PureVPN enforces a relatively standard no-logging policy that doesn’t record any sort of user activity but does store IP addresses of devices accessing its servers, along with their timestamps. Those are, in turn, linked with accounts, so the company could at the very least trace your name to a specific server and prove you used it at a certain time – if compelled to do so.
While the chances of that turn of events actually happening are extraordinary at best, believe it or not, the near-impossible scenario already happened years ago. What’s left is a pretty substantial blemish on PureVPN’s track record, even though this could have happened to nearly every other VPN provider out there.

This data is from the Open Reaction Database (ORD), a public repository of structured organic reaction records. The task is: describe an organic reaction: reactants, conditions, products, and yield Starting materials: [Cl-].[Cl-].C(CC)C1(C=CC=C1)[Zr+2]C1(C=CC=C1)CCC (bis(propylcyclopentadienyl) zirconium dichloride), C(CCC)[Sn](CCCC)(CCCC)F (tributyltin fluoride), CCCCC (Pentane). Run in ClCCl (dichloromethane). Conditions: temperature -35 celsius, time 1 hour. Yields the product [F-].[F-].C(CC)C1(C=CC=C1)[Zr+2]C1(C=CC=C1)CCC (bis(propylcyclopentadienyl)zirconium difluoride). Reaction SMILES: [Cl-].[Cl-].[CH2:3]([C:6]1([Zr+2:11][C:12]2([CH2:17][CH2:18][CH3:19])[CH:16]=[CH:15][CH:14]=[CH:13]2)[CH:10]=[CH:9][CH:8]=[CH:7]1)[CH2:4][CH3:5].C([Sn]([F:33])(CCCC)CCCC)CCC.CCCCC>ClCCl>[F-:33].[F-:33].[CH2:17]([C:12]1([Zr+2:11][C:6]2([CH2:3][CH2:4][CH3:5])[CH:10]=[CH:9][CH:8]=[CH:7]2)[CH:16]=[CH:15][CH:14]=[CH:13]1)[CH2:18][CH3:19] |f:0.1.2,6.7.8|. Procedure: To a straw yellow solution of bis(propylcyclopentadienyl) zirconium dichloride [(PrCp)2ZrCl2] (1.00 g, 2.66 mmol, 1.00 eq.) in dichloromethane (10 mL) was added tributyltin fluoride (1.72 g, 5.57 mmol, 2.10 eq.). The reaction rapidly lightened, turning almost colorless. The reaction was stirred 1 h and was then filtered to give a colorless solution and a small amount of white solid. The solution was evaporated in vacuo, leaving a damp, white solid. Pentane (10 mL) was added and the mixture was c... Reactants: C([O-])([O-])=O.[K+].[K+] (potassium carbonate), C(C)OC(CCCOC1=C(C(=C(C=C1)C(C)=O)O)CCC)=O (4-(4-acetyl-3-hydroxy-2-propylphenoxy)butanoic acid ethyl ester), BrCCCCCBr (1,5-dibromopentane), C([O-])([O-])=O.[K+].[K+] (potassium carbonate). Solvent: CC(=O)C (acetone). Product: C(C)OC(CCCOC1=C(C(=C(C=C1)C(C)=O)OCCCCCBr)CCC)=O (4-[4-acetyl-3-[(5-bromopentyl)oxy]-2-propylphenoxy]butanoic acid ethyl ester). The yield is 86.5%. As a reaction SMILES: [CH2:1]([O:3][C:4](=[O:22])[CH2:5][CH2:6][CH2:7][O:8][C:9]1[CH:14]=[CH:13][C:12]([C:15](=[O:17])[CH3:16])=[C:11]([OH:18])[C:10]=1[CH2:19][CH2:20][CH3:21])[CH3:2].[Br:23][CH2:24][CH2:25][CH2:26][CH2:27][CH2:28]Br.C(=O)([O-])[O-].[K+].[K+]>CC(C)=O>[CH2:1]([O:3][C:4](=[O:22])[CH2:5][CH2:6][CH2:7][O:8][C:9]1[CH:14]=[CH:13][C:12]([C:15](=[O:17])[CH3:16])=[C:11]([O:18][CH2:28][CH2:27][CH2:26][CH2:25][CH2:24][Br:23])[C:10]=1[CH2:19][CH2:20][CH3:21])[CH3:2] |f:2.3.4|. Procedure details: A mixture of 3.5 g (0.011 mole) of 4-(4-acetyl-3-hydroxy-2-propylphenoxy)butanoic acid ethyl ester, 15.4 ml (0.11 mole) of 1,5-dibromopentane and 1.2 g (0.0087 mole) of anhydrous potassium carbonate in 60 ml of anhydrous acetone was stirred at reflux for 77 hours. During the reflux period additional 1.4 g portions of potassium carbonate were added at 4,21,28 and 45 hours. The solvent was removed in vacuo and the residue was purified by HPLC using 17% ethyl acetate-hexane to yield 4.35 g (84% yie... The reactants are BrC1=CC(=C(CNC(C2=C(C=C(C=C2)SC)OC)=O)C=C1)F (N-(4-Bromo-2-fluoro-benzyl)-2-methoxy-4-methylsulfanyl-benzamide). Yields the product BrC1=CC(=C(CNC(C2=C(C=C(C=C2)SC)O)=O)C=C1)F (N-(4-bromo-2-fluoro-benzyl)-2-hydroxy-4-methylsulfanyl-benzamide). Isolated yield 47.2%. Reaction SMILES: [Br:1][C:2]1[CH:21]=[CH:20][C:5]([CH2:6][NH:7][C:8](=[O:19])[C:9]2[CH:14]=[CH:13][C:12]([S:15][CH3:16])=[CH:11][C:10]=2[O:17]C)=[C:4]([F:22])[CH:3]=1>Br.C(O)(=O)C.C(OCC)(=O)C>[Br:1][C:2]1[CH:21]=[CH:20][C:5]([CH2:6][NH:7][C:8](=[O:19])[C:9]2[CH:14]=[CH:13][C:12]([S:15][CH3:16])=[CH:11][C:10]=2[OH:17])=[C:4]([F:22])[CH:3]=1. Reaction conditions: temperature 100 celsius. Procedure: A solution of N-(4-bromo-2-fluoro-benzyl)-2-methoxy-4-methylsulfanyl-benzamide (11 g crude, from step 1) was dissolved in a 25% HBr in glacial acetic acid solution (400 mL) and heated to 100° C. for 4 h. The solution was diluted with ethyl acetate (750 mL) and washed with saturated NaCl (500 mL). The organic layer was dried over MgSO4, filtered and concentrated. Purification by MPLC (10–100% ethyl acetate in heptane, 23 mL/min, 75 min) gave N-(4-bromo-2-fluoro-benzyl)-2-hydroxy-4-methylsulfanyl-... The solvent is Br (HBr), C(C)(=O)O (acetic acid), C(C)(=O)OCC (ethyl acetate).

PureVPN Warrant Canary
That’s why it’s extremely unfortunate that PureVPN doesn’t appear to be a huge believer in warrant canaries. It has never maintained one and showed no indication of even considering the idea. The benefits of warrant canaries, as limited as they may be, are well-documented, so it’s a shame one of the industry leaders isn’t even giving this clever communications method a go when it’s one of the rare few companies that could have actually leveraged it to its full potential instead of merely using it for cheap PR points.
Fortunately, PureVPN does occasionally attempt something resembling transparent behavior in other ways, one of which are independent audits that third parties perform on its systems about once a year. That’s not a hugely forthcoming track record but it’s (sadly) still better than what most other VPN providers can demonstrate. If nothing else, we’re at least thankful a massively popular VPN service like PureVPN isn’t an aficionado of “security through obscurity” – arguably the stupidest idea ever to grace the world of technology that even 19th-century locksmiths rejected.